New Study Shows Murders of Women Typically Involve Domestic Violence and Guns

For Release:  Wednesday, September 30, 1998

Debunks “Stranger in the Alley” Myth Promoted by Gun Lobby
Includes First State-by-State Ranking of Female Homicide Rates

A new report from the Violence Policy Center, When Men Kill Women: An Analysis of Homicide Data, offers the first-ever comparative ranking of each state’s female homicide rate and debunks many of the myths surrounding fatal violence against women. The study is set for release on Wednesday, September 30, to coincide with the beginning of Domestic Violence Awareness Month in October.

The state with the highest rate of females murdered by males in single victim/single offender cases reported for 1996 was Nevada, followed by Delaware, South Carolina, Louisiana, and North Carolina (see table below).

Homicides against women are surrounded by mythology and sensationalism that suggests women are typically murdered by a depraved rapist or mugger who jumps from a dark alley or breaks into a home. The firearms industry and the gun lobby are particularly enthusiastic in perpetuating these images as part of their advertising and rhetoric.

In fact, the study demonstrates, these frightening scenarios are the least common. Instead, homicides involving one female victim and one male attacker are most frequently the result of domestic violence, most often using a gun.

Number of Females Murdered by Males in Single Victim/Single Offender Homicides and Rates by State, 1996, Ranked by Rate

Top Ten States

Ranking

State

Number of Homicides Homicide Rate per 100,000
1 Nevada 27 3.44
2 Delaware 12 3.23
3 South Carolina 58 3.03
4 Louisiana 66 2.93
5 North Carolina 100 2.66
6 Virginia 87 2.56
7 Alabama 55 2.48
8 Georgia 93 2.47
9 Kentucky 44 2.20
10 Texas 210 2.17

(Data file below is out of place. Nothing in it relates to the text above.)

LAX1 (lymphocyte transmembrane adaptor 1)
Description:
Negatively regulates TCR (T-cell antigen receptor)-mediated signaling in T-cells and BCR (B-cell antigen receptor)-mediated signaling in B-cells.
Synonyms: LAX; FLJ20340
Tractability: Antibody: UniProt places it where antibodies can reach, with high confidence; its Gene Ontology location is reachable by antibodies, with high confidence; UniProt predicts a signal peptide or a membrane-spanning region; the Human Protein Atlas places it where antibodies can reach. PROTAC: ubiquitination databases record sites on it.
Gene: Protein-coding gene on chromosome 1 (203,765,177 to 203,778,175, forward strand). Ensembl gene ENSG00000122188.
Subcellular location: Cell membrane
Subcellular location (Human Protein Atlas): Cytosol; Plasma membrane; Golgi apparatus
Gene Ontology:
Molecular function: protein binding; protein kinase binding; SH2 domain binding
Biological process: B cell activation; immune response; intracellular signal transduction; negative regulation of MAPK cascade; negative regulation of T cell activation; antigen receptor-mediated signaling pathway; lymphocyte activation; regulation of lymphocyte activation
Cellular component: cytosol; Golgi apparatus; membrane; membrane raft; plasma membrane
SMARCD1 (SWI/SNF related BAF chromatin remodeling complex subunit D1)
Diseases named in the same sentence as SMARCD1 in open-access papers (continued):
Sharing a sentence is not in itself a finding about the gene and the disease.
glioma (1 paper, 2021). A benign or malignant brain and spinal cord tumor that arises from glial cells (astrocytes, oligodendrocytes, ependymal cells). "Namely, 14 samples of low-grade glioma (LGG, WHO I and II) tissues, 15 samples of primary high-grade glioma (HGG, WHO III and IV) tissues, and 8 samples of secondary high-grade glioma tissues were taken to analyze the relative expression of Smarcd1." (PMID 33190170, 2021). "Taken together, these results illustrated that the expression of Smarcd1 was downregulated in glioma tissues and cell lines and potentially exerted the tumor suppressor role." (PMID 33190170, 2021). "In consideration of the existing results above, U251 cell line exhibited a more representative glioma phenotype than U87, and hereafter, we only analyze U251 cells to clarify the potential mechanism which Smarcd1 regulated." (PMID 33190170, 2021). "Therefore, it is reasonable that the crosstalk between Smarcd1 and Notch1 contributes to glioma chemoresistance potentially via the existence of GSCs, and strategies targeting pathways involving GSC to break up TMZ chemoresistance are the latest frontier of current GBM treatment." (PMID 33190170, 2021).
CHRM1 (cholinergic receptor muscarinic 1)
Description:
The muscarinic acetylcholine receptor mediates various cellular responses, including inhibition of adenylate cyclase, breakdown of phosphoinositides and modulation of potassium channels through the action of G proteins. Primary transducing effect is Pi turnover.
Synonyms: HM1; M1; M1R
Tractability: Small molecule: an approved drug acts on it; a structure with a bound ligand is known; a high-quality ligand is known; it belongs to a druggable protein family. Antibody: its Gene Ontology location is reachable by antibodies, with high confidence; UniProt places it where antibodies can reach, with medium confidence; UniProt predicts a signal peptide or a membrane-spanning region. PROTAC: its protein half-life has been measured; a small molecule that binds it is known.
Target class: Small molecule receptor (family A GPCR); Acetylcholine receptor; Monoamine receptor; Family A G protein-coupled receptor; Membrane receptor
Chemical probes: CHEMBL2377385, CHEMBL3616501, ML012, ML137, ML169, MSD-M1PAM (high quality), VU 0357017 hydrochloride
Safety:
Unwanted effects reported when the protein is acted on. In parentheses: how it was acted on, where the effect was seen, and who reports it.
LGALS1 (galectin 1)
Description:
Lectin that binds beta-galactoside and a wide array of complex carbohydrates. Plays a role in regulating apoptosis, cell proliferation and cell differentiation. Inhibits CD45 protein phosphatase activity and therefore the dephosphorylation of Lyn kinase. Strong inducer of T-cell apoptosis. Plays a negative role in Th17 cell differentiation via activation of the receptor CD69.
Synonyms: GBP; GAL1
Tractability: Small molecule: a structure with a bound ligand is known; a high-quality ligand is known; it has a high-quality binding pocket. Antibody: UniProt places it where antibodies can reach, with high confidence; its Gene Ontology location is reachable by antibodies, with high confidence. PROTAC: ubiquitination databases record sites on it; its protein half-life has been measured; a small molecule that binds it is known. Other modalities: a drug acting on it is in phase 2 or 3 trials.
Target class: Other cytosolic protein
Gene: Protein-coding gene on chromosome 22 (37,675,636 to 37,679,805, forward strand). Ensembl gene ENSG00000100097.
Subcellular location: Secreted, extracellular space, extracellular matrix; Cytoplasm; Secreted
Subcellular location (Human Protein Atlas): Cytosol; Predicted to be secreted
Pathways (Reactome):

“We have to counter fear with facts. The gun lobby cynically stokes fear as a way to sell handguns to women,” said VPC Health Policy Analyst Susan Glick, the study’s author. “This study shows that the most common threat women face is not some knife-wielding stranger intent on rape or mugging, but someone she knows, most frequently her husband or boyfriend, armed with a gun.”

The study, and the state rankings, consider only supplemental data on homicides reported by state and local law enforcement officials to the FBI for 1996 in which one male attacker killed one female victim. These cases are the most similar to the prevailing myth about fatal violence against women.

Other key findings of the report include:

  • More than 12 times as many females were murdered by a male they knew (1,866) than were killed by male strangers.
  • There were 398 women killed with a gun by their husband or intimate acquaintance during the course of an argument – more than one woman murdered every day of the year.
  • More female homicides were committed with firearms than with all other weapons combined (56 percent of cases). Of the homicides committed with firearms, almost three quarters (74 percent) were committed with handguns.

 

 

About the Violence Policy Center
The Violence Policy Center is a national educational organization working to stop gun death and injury. Follow the VPC on TwitterFacebook, and YouTube.

Media Contact:
Felicia Feingersch
(202) 822-8200 x104
ffeingersch@vpc.org